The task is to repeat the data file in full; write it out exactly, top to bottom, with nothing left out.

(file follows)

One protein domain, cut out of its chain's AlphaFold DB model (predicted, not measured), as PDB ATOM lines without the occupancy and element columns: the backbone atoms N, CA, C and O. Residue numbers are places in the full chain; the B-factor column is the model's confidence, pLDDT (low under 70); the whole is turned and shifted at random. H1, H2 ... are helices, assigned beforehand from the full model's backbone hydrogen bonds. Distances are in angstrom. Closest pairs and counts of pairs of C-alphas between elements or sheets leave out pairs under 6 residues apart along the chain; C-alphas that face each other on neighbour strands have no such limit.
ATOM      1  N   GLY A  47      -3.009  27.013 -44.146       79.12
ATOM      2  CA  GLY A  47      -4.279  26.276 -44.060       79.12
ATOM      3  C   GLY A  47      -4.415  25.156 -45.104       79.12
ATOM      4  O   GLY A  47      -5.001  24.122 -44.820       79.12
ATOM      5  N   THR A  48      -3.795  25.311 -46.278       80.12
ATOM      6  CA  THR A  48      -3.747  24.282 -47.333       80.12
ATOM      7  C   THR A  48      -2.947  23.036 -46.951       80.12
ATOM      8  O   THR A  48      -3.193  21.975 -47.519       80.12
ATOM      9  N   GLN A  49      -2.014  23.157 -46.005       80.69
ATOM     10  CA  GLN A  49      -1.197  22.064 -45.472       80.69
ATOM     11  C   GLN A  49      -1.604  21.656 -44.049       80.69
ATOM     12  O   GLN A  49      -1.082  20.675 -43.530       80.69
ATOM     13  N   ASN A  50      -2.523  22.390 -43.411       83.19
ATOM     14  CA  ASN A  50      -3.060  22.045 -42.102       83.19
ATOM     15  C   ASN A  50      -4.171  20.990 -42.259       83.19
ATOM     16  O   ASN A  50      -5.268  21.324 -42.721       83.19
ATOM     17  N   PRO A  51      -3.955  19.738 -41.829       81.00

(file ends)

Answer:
One protein domain, cut out of its chain's AlphaFold DB model (predicted, not measured), as PDB ATOM lines without the occupancy and element columns: the backbone atoms N, CA, C and O. Residue numbers are places in the full chain; the B-factor column is the model's confidence, pLDDT (low under 70); the whole is turned and shifted at random. H1, H2 ... are helices, assigned beforehand from the full model's backbone hydrogen bonds. Distances are in angstrom. Closest pairs and counts of pairs of C-alphas between elements or sheets leave out pairs under 6 residues apart along the chain; C-alphas that face each other on neighbour strands have no such limit.
ATOM      1  N   GLY A  47      -3.009  27.013 -44.146       79.12
ATOM      2  CA  GLY A  47      -4.279  26.276 -44.060       79.12
ATOM      3  C   GLY A  47      -4.415  25.156 -45.104       79.12
ATOM      4  O   GLY A  47      -5.001  24.122 -44.820       79.12
ATOM      5  N   THR A  48      -3.795  25.311 -46.278       80.12
ATOM      6  CA  THR A  48      -3.747  24.282 -47.333       80.12
ATOM      7  C   THR A  48      -2.947  23.036 -46.951       80.12
ATOM      8  O   THR A  48      -3.193  21.975 -47.519       80.12
ATOM      9  N   GLN A  49      -2.014  23.157 -46.005       80.69
ATOM     10  CA  GLN A  49      -1.197  22.064 -45.472       80.69
ATOM     11  C   GLN A  49      -1.604  21.656 -44.049       80.69
ATOM     12  O   GLN A  49      -1.082  20.675 -43.530       80.69
ATOM     13  N   ASN A  50      -2.523  22.390 -43.411       83.19
ATOM     14  CA  ASN A  50      -3.060  22.045 -42.102       83.19
ATOM     15  C   ASN A  50      -4.171  20.990 -42.259       83.19
ATOM     16  O   ASN A  50      -5.268  21.324 -42.721       83.19
ATOM     17  N   PRO A  51      -3.955  19.738 -41.829       81.00